The most commonly used evidence for challenging a new reassessment and market value on your home for property tax purposes is called “lack of uniformity.” This evidence is gathered online at www.CookCountyAssessor.com by clinking on the SEARCH button on the Assessor’s Home Page.
You have the right to be similarly assessed with comparable homes on your block(s), in your neighborhood code and housing type called “property classification.” For example, should the Assessor value your home at $300,000 when very similar bungalows on your block or a few blocks away are assessed at $200,000, these “undervalued” homes become your evidence “baseline” for a property tax appeal. Identifying 5-6 of these lower assessed comparable homes from the Assessor’s on-line database is called “lack of uniformity” evidence. The Assessor even has an online Appeal Page that allows you to type in those “undervalued” homes' permanent index numbers (PINs) to challenge the Assessor’s estimated market value of your home. The assessment value is 10% of the estimated market value. There are several ways you can strengthen your tax appeal which may or may not be based on “lack of uniformity” evidence. Your tax appeal may have several arguments such as:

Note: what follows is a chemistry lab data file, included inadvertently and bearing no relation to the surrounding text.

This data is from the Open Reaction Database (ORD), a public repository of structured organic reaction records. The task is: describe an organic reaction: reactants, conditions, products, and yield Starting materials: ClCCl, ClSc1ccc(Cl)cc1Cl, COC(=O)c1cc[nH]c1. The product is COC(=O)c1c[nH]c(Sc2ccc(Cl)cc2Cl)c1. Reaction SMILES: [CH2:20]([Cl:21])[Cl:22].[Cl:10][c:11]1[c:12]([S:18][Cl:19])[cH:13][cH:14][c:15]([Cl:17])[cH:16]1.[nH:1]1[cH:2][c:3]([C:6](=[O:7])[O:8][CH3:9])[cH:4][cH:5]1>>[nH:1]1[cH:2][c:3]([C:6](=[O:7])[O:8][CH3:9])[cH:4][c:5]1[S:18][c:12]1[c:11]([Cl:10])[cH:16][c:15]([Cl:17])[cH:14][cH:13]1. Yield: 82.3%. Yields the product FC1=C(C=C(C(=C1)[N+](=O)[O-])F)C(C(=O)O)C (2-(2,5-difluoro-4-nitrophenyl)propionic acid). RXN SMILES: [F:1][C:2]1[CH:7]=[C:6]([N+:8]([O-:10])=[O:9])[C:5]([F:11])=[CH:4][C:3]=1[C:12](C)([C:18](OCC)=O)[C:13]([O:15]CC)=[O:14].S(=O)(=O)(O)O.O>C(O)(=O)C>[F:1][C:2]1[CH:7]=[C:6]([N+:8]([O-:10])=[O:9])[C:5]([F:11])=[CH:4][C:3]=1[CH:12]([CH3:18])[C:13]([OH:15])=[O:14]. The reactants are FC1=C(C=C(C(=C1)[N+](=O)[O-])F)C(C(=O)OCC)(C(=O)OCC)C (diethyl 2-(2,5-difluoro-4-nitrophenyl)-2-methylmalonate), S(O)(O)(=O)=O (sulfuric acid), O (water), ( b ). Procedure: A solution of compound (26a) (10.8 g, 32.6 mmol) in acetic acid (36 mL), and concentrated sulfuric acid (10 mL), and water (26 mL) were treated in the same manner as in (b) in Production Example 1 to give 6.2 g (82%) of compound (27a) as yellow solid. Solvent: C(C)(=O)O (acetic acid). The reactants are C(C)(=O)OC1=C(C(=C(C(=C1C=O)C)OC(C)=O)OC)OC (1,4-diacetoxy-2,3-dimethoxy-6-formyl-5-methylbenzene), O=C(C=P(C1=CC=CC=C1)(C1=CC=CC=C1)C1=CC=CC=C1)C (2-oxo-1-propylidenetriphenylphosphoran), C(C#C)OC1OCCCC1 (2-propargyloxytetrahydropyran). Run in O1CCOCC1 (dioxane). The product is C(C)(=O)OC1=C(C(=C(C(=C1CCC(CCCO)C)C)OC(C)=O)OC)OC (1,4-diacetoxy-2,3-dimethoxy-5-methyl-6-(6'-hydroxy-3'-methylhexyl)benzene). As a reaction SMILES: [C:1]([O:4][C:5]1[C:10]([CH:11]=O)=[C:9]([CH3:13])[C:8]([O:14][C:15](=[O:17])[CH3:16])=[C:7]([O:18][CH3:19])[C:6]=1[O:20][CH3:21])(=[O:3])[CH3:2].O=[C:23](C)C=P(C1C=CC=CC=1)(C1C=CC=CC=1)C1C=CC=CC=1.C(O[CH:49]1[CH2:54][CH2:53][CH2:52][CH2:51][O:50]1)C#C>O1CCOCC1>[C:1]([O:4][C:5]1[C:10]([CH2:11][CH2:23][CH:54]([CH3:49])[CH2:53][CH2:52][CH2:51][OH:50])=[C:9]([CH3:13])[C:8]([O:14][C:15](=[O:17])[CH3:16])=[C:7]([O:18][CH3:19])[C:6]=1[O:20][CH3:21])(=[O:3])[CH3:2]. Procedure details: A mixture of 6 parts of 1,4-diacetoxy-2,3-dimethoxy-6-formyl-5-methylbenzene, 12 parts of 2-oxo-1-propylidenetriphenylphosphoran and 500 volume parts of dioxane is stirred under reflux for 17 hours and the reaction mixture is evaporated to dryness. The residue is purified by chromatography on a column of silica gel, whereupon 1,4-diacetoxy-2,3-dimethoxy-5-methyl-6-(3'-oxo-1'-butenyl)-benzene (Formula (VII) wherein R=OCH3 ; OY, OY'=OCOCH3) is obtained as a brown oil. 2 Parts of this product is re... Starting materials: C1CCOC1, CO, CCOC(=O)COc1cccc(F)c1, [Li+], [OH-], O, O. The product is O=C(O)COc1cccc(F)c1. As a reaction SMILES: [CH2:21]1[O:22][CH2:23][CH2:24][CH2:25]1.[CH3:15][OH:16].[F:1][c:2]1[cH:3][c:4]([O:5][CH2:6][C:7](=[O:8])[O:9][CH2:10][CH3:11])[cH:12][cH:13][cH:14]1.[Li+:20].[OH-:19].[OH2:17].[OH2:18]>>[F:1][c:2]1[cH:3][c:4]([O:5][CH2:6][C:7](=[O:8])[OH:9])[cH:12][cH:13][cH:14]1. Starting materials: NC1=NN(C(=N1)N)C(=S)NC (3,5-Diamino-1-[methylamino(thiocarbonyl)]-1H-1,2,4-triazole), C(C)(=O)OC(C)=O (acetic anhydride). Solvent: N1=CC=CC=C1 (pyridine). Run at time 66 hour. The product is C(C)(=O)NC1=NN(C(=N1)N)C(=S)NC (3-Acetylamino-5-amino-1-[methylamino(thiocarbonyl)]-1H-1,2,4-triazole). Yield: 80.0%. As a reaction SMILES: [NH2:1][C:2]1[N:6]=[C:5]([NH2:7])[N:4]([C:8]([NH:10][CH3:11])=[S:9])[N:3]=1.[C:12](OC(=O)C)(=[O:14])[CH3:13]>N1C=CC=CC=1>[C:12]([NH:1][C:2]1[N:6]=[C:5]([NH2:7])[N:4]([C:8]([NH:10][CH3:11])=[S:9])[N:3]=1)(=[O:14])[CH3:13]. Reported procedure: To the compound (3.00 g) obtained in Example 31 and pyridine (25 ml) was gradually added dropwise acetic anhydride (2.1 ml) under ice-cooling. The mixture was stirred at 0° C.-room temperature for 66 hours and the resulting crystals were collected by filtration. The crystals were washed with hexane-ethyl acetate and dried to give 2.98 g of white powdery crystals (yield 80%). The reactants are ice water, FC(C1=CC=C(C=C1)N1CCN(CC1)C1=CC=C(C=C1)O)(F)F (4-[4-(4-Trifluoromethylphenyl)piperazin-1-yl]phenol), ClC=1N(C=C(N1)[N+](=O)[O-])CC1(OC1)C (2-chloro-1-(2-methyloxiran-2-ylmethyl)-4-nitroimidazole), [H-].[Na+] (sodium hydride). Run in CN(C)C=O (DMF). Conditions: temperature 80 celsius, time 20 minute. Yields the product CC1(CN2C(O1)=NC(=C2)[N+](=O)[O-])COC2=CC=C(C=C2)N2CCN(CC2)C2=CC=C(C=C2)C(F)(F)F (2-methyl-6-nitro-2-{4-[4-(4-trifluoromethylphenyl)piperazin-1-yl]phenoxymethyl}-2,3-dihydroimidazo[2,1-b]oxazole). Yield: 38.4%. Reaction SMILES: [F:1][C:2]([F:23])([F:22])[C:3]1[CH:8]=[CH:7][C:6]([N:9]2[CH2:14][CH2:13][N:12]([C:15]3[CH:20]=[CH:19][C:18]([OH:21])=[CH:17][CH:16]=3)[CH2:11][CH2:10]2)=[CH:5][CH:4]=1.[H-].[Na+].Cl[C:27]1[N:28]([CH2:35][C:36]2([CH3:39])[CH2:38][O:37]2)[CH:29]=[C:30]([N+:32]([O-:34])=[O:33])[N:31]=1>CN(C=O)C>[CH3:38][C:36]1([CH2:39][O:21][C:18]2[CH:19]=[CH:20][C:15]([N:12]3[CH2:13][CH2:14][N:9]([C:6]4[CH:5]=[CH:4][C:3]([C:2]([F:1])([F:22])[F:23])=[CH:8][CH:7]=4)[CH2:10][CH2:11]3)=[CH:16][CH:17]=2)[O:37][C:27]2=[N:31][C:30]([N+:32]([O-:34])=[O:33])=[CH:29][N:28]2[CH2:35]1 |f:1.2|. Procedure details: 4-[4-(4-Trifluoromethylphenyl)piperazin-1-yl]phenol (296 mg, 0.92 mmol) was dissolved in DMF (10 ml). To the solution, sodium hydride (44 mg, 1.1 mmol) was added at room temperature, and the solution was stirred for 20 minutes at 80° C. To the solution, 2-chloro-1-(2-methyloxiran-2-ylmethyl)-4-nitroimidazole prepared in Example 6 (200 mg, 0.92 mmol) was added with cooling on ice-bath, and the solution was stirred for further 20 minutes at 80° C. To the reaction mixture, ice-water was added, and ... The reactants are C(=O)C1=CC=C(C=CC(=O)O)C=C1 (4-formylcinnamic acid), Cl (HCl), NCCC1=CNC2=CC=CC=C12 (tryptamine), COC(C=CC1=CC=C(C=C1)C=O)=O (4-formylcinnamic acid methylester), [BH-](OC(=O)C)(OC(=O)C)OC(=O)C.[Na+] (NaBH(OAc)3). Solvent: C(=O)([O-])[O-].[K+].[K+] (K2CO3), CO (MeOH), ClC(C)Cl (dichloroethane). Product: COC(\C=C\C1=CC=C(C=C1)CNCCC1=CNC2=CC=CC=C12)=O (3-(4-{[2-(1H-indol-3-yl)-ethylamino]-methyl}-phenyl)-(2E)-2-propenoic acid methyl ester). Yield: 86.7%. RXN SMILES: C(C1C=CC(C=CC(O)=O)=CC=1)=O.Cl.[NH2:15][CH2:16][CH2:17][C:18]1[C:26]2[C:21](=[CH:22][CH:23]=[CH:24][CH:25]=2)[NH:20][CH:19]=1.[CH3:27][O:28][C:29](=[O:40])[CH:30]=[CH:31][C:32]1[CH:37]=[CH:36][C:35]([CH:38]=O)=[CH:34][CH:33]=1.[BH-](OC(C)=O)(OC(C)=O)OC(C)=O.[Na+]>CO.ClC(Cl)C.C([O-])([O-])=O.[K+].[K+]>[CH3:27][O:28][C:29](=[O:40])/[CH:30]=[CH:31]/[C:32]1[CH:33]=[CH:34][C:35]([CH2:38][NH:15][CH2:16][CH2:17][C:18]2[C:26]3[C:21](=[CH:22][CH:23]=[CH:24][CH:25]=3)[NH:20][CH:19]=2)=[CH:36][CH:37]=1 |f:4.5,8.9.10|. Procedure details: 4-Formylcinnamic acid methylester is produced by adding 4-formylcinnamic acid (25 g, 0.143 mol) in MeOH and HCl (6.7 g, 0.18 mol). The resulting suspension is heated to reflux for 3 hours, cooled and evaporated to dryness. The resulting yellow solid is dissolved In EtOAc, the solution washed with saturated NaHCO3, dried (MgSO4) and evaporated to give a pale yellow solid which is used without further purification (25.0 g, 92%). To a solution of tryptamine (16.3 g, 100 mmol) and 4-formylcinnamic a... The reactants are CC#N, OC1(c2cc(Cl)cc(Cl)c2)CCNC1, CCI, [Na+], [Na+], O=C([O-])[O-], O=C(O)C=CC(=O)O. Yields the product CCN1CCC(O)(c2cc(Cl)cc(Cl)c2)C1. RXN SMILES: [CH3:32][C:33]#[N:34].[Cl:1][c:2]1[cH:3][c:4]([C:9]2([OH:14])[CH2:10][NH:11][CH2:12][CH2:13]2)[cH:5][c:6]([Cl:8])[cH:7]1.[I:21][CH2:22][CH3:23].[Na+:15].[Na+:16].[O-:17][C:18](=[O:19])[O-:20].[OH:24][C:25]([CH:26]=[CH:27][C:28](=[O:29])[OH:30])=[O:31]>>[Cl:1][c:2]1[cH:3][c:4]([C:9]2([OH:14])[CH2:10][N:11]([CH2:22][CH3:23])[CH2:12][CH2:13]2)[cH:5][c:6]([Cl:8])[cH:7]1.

By statute, Cook County residential properties should be assessed at 10% of market value. The Assessor regards a recent (within the past 3 years) purchase as a valid indicator of market value, so if your assessment is more than 10% of your purchase price, submit a copy of your Purchase Contract or Settlement Statement as evidence that your property is over assessed.
Many insurance policies will list a “Replacement Cost” for a home to be rebuilt based upon 100% destruction of the home by a disaster. If your insurance policy lists a lower value for your home than the Assessor’s market value, submit a copy of your policy as evidence that your property is over assessed. Keep in mind you must also add the Assessor’s land value to the replacement cost and the final value should be at least $50,000+ lower than the estimate market value.
Square Footage (SF) Error
Errors of 10% or more in the Assessor’s listing of your home’s outside SF measurements can result in an over assessment. Verify that a recent appraisal from a refinancing or a recent survey of your property lists the same SF that is on the Assessor’s records. If not, submit this appraisal or survey as evidence that your property is over assessed.
File an appeal if you determine that you are over assessed so that you only pay your fair share of property taxes. In cases where there are major property description issues, like square footage errors or property disasters, not only can you get property tax relief reflected on the 2nd installment tax bills but you also have the possibility of getting tax refunds for the prior years that the errors existed.
Want to learn more about how to appeal your property taxes? Attend one of our public seminars at www.TaxesTooHigh.com
Senior Tax Analyst
Raila & Associates, P.C. www.TaxesTooHigh.com 312.587.9494